Cambridge University Ends £ 400 Million Deal with United Arab Emirates over Pegasus Spyware Allegations | Cambridge University

Cambridge University has broken off talks with the United Arab Emirates over record-breaking £ 400million collaboration after allegations of Gulf State use of controversial Pegasus hacking software, Vice Chancellor said of the University.

The proposed deal – hailed by the university in July as a “potential strategic partnership … helping solve some of the greatest challenges facing our planet” – would have included the largest such donation in the history of the university, spanning a decade and directly involving the UAE’s investment of over £ 310 million.

But Stephen Toope, outgoing Cambridge vice-chancellor, said in an interview that no meeting or conversation with the UAE takes place after revelations related to Pegasus, software that can hack and secretly take control of a mobile phone.

A spokesperson for the university said he had approached the UAE and other partnerships “with an open mind” and “these are always finely balanced assessments,” adding: “We will reflect in the next few years. months before further evaluating our long-term options with our partners and with the academic community.

The Guardian’s Project Pegasus revealed a leak of more than 50,000 phone numbers believed to be linked to people of interest to clients of NSO Group, the Israeli company behind Pegasus. The main government responsible for selecting hundreds of UK numbers appeared to be the United Arab Emirates, the Guardian has found.

“There were other revelations about Pegasus that really made us decide that now was not the right time to pursue these kinds of really ambitious plans with the UAE,” Toope told the student newspaper Varsity.

Prof Stephen Toope, Vice-Chancellor of the University of Cambridge. Photograph: Martin Dee / University of British Columbia

When asked if he would consider continuing the deal in the future, Toope said, “No one is going to rush into this. There will be no secret arrangements. I think we will need to have a solid discussion at some point in the future. Or we can determine that it is not worth increasing again. Honestly, I do not know.

Toope said he has not met the reigning prince of the UAE and is not having any meetings with anyone from the state. “There are relationships across the university at the university and departmental level, but there are no conversations about a big project,” he said. “We are aware of the risks involved in doing business with many states around the world, but we believe it is worth having the conversation.”

News of the potential collaboration, with documents seen by the Guardian detailing “the joint branding of the United Arab Emirates and Cambridge University” and new institutes based in the Gulf state, has sparked an uproar faced with the prospect of financial ties to a monarchy notorious for alleged human rights violations, few democratic institutions and hostility to the rights of women as well as those of LGBTQ + people.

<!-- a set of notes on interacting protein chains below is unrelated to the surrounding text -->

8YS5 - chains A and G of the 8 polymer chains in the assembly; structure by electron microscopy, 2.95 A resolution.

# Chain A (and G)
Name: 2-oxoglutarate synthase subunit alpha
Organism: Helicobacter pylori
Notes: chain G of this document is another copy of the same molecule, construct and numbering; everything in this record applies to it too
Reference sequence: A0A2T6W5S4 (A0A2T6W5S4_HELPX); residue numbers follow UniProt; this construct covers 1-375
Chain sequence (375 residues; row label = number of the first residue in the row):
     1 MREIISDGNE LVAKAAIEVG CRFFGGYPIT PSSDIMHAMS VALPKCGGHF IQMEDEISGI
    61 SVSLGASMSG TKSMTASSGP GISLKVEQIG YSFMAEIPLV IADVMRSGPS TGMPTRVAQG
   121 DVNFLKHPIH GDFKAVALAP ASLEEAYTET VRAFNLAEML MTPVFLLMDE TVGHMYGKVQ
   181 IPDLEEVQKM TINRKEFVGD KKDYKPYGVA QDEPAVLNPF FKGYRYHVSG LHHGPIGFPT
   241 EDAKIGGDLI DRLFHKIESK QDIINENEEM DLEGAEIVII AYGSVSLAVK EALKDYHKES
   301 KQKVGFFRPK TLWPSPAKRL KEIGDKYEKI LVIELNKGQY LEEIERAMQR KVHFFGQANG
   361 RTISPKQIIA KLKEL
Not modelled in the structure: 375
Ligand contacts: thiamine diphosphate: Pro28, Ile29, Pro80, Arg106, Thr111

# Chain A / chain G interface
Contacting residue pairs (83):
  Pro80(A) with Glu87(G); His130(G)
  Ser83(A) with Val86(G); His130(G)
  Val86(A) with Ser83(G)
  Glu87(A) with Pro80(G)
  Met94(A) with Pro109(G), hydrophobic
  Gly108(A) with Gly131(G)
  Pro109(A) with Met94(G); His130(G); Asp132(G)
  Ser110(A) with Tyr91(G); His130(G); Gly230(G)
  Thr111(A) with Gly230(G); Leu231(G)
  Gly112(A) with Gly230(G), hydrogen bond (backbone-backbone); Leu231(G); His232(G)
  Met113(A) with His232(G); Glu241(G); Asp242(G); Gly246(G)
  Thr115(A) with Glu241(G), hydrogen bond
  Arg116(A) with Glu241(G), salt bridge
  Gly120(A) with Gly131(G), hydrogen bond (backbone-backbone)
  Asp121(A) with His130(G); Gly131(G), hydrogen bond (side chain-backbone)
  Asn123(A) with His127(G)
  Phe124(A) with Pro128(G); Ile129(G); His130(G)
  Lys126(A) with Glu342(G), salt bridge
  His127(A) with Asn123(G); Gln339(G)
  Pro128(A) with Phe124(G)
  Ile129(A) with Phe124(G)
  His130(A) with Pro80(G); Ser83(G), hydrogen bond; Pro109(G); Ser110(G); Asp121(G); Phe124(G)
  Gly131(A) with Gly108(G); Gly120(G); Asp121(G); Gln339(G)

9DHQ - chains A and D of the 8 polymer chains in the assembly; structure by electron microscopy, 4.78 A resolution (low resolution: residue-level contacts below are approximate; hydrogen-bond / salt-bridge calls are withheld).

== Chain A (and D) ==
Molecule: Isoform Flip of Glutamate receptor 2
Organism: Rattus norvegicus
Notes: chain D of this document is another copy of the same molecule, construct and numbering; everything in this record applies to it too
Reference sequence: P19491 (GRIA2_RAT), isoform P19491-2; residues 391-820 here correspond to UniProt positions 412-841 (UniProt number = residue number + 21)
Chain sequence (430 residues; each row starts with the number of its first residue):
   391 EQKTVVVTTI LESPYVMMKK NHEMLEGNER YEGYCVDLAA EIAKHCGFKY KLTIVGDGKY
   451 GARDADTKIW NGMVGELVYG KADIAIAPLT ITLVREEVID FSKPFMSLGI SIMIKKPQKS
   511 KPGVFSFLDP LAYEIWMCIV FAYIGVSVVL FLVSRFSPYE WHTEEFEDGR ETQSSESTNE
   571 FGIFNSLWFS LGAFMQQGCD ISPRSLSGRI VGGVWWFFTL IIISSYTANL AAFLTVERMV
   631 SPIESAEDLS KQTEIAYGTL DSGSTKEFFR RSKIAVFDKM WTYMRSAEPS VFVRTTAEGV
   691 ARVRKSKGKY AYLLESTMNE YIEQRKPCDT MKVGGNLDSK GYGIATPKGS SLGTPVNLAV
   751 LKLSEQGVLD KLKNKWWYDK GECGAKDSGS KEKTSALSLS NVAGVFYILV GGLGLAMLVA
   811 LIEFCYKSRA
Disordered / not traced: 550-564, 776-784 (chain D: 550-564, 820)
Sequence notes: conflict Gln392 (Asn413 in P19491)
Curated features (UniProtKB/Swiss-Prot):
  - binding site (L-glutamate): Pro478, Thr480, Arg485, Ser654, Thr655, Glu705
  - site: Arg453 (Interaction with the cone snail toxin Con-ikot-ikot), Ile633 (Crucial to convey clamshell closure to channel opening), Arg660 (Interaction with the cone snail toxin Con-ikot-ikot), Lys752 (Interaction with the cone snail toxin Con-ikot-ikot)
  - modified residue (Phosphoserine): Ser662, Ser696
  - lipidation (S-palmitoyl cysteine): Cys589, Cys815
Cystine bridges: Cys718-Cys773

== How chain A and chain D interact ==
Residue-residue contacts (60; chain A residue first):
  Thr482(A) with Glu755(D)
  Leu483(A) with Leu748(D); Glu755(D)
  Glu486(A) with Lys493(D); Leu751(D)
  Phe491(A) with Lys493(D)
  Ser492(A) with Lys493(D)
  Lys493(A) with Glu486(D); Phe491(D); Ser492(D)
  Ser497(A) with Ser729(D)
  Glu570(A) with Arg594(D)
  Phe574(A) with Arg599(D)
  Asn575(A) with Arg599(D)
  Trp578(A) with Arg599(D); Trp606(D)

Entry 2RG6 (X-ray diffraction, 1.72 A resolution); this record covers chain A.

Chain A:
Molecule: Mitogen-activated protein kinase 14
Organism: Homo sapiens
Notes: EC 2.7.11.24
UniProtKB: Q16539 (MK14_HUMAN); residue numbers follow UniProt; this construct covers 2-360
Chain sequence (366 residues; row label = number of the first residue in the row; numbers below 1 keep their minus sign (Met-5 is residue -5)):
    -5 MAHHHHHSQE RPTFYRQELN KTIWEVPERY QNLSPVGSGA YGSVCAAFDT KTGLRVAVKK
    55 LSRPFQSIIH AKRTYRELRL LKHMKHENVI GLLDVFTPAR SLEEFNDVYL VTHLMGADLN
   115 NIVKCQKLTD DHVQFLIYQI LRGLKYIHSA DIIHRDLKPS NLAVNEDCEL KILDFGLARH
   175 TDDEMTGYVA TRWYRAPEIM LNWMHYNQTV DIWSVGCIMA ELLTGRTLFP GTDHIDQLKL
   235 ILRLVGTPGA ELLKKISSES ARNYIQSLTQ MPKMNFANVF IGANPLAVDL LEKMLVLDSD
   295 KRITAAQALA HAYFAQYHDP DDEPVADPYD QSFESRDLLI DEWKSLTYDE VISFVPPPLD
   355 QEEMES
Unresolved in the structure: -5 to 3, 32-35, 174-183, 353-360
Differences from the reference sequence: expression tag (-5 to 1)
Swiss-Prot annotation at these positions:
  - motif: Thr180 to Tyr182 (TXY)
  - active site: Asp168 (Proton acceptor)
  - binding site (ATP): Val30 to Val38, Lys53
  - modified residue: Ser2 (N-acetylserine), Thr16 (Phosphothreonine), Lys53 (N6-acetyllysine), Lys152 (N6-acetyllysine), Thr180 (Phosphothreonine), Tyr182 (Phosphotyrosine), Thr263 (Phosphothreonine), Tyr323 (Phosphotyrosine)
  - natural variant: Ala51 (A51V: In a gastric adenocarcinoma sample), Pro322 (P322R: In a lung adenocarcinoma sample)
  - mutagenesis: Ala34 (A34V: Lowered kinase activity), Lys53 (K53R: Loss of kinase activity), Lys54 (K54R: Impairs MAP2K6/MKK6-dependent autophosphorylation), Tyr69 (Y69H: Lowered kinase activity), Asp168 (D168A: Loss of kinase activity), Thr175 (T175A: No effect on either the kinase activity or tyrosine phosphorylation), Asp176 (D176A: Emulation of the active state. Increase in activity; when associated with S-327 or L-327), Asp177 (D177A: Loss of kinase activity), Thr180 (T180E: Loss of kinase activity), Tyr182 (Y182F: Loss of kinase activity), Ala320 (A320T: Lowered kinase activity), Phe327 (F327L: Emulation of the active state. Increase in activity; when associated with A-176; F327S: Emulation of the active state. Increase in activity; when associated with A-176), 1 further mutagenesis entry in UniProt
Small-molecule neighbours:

Discussions about the partnership were supported by internal university bodies, despite concerns. But Toope’s remarks suggest that it was the UAE’s alleged use of the controversial hacking software that was responsible for ending the talks.

In July, shortly after the Cambridge-UAE partnership was announced, Project Pegasus revealed that more than 400 UK mobile numbers were on a leaked list of numbers identified by NSO’s government customers between 2017 and 2019. UAE were identified as one of the 40 countries that had access to Pegasus, and the main country linked to UK numbers.

The Cambridge-UAE project was to include a joint innovation institute and a plan to improve and overhaul the UAE’s education system, as well as work on climate change and energy transition. “Are these things important enough that you think we might be able to mitigate the risk?” The answer is: I really don’t know, ”said Toope, who is due to step down at the end of the year.

Dubai, the city of the emirate ruled by Sheikh Mohammed bin Rashid al-Maktoum, has also reportedly been a client of the ONS. The phones of Sheikh Mohammed’s daughter, Princess Latifa, and his ex-wife, Princess Haya, who fled the country and arrived in the UK in 2019, both appeared in the data.

Last week, a High Court judge ruled that Sheikh Mohammed hacked Princess Haya’s phone using Pegasus spyware as part of an illegal abuse of power and trust.

Dubai did not respond to a Guardian request for comment on the Pegasus project at the time. Sheikh Mohammed did not respond, although it is understood that he denies attempting to hack the phones of Latifa or his friends or associates, or ordering others to do so.

In several statements, NSO has said that the fact that a number appears on the leaked list in no way indicates whether a number is being targeted for surveillance using Pegasus. “The list is not a list of Pegasus targets or potential targets,” the company said. “The numbers on the list are in no way related to the NSO group.”

A spokesperson for the university said: “The University of Cambridge has many partnerships with governments and organizations around the world. He approached the UAE like all potential partnerships: with an open mind and rigorously weighing the opportunities to contribute to society – through collaborative research, education and innovation – versus all challenges. “


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